Updated: 6:38am – There is, perhaps, a whiff of vulnerability about the All Blacks as they touch down in London.
This has not been a vintage year.
Alarmist, maybe. But from a results perspective, the All Blacks are enduring their worst season in recent times. Only a slight dip is required when you set the bar so consistently high.
Prior to this year, the last time the All Blacks lost two tests in one season was 2011, when South Africa and Australia triumphed in succession just before the World Cup.
Only now, six years on, does one fully appreciate their sustained dominance.
Before 2011, you have to go back to the dire campaign of 2009, when there were three defeats to the Springboks – and one more against the French in Dunedin – during the dreaded experimental law variations caused serious angst.
Steve Hansen has lost only six tests since assuming the top job in 2012. That’s why the vast majority viewed the loss against the Wallabies in Brisbane as a blip.
Hansen has earned trust. But two defeats and a draw have now come in this testing season. Pressure is on to rectify results and finish with a flourish.
The calibre of the opposition must be considered when taking a critical view. The British and Irish Lions were a cut above anything the All Blacks had faced since claiming the 2015 World Cup. That memorable event will give those tourists belief and confidence.
Though not nearly as vaunted as individual nations, the Welsh and Scots may still feel this is a good time to strike.
On that front, context is important. The All Blacks are now missing seven world-class figures, forcing accelerated development of the next tier. Such advancement will pay dividends down the track – next year, when everyone returns, the All Blacks will be a scary prospect.
But, for now, growing pains are evident.
“One loss is too many,” All Blacks halfback TJ Perenara said. “We expect to win every time we run out on the field. We can’t change what’s happened in the past – we can’t change last week [in Brisbane] or the loss against the British and Irish Lions. All we can do is go forward from here.”
On face value, tests against France, Scotland and Wales do not seem drastically daunting. Not when it could be Ireland or England. But several difficult dynamics confront the All Blacks.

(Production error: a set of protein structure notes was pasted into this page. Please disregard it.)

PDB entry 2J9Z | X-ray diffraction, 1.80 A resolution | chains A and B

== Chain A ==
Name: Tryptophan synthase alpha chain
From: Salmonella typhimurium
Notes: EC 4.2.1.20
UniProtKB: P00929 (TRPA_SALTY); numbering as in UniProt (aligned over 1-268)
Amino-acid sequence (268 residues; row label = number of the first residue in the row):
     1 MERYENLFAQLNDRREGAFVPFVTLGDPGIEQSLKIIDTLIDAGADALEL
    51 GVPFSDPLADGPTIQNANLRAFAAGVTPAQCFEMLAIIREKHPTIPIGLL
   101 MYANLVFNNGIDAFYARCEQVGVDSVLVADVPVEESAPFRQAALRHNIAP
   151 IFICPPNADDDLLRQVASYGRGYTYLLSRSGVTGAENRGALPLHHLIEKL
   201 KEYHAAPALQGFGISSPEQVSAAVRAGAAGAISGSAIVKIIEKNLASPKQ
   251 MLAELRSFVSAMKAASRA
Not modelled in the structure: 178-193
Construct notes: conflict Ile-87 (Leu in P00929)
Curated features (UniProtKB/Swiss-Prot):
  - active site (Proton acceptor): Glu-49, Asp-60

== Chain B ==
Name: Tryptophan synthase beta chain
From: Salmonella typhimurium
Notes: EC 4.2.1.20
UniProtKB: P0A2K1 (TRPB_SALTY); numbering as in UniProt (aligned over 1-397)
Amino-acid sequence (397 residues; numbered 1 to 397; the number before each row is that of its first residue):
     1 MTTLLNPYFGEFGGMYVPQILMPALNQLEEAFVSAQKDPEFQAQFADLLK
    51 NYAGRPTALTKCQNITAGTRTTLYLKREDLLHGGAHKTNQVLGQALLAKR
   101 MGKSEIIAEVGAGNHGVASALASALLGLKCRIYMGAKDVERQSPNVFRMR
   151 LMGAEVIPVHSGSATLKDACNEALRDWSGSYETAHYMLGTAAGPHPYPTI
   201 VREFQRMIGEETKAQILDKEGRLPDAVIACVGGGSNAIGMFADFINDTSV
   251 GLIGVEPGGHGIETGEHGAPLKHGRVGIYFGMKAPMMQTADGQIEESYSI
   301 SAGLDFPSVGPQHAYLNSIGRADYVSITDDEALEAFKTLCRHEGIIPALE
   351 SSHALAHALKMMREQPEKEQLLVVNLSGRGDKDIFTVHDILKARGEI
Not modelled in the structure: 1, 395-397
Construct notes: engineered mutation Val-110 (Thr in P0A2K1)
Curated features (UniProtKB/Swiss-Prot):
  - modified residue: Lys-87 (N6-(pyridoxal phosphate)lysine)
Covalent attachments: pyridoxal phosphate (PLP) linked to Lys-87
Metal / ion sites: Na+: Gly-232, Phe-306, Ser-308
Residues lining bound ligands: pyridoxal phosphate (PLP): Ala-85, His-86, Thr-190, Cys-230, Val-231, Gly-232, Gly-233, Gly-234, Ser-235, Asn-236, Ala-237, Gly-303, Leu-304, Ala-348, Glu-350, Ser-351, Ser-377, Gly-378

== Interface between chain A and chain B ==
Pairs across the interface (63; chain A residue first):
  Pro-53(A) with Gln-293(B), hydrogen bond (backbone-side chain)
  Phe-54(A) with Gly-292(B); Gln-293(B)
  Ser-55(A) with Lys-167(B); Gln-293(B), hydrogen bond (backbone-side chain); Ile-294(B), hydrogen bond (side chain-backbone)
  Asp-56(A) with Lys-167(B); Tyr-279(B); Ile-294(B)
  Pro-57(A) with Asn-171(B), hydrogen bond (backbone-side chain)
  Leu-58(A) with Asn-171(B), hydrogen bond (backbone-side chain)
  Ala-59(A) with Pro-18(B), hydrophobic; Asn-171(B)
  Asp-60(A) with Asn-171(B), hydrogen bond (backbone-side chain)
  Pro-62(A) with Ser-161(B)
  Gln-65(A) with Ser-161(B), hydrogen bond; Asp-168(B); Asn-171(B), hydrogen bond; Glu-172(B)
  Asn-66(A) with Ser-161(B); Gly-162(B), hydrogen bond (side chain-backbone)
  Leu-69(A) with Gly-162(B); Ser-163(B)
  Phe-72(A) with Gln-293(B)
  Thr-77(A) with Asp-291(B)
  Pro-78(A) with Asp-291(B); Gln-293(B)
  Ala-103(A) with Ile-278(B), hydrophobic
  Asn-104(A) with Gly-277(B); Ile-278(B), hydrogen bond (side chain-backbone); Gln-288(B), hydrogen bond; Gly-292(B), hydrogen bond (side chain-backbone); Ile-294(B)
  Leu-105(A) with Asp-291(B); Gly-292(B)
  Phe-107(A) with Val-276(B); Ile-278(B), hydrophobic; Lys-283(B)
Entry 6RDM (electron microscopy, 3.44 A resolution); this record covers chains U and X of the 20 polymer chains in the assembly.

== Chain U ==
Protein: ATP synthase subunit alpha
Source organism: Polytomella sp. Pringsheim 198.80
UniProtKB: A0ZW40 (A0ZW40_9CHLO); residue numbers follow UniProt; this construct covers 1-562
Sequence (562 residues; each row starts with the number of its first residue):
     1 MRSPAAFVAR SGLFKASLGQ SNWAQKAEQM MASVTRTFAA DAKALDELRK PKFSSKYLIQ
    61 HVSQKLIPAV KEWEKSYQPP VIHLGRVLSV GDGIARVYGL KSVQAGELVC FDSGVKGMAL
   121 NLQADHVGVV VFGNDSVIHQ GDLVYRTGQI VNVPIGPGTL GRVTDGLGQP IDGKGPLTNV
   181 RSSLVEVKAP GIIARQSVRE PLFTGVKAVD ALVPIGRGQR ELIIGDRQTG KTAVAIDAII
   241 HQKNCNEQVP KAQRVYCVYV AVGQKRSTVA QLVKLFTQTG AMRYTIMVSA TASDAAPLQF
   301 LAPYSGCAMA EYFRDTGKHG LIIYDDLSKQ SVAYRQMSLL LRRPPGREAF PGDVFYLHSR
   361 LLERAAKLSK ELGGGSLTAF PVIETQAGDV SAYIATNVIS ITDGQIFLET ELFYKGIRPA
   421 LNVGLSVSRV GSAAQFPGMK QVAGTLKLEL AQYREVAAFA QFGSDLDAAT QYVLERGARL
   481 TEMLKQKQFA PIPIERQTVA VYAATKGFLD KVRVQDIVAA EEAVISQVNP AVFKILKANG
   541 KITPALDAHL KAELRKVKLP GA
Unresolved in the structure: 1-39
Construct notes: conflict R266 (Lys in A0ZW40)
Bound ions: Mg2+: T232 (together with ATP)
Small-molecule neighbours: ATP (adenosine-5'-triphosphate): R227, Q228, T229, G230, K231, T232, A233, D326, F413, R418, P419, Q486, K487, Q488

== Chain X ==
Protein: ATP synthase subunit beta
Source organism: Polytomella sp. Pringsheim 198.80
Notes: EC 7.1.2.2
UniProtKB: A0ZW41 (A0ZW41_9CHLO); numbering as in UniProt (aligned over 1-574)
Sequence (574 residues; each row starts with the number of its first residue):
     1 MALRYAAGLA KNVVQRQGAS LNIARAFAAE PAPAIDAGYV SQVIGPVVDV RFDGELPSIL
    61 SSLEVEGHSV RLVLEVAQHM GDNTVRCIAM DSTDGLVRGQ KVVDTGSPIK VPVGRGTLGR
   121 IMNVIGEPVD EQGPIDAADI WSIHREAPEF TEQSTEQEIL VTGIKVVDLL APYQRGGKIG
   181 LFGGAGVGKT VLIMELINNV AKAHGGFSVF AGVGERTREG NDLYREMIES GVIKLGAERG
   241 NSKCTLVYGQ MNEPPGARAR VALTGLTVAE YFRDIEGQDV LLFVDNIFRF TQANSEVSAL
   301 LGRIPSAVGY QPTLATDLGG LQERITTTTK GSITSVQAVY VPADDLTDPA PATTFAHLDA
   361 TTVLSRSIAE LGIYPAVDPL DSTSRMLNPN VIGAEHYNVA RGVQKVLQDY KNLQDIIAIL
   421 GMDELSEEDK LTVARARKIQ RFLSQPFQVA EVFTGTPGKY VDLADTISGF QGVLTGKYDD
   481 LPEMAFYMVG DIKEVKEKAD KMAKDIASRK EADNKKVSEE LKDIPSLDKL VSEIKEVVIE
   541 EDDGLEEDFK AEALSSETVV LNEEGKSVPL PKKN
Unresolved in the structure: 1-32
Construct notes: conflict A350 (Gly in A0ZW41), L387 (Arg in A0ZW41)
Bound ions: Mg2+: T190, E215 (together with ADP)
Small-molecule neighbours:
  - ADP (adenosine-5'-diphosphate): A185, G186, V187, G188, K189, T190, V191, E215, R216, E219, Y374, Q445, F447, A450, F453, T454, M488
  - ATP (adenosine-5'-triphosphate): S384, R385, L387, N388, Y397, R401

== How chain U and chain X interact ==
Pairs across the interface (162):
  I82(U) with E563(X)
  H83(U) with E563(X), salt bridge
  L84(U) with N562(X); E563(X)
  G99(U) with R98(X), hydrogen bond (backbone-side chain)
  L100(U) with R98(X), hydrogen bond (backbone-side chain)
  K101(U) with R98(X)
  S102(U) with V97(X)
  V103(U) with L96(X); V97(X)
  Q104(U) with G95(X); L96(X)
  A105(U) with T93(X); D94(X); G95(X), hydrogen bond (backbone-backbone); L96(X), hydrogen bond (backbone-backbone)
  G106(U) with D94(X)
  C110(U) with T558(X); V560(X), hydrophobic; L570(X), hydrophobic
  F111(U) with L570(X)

They have players coming and going, with Kieran Read, Sam Whitelock, Dane Coles and Sonny Bill Williams among those skipping the opening match.
Then there’s a midweek game in Lyon, and subsequently disrupted build-up to the Scottish assignment.
When the All Blacks reach Paris in the second week, their squad swells to 42 and will need careful management. Earlier this year, when senior players flew to Cape Town after resting the previous week, many did not perform at their peak.
Four rookies have to be integrated, and change extends to management, where Scott McLeod makes the transition to take on the defensive brief from Wayne Smith.
“When we get all the guys from the Baabaas, we’ll end up with over 40 people,” Hansen said. “We’re going to have to be well prepared, well managed. It’s the management that will have to work harder. We’re well aware of what we’ve got to do and how we’re going to do it.”
Northern Hemisphere rugby also usually requires a different approach. Conditions are often cold and wet. The two tests the All Blacks lost this year – in Wellington and Brisbane – were both in the rain, and their kicking game was found wanting.
Referees’ interpretations also take some adjusting – and there is a select set of new rules to get used to, the most notable at the breakdown, where the tackler must come back through the gate.
First up, it will be difficult to get a true gauge. The All Blacks who take on the Robbie Deans-coached Barbarians at Twickenham on Sunday morning (NZT) will be an experimental side littered with those on the fringe or new to the team.
Hansen believes this will create immediate competition within the squad.
“I think it’s harder for the Baabaas because in our team, everyone is trying to vie for test match spots.
“I was involved when the Baabaas played Australia and they really came out humming with their younger guys because they wanted to get into the test squad.
“Hopefully our younger guys will be the same. Talking to them this morning, they’re keen.”
Vulnerability isn’t necessarily a bad thing. It creates edge and keeps feet firmly on the ground. But this challenging year for the All Blacks is far from over. And this northern tour may not be as straightforward as some suspect.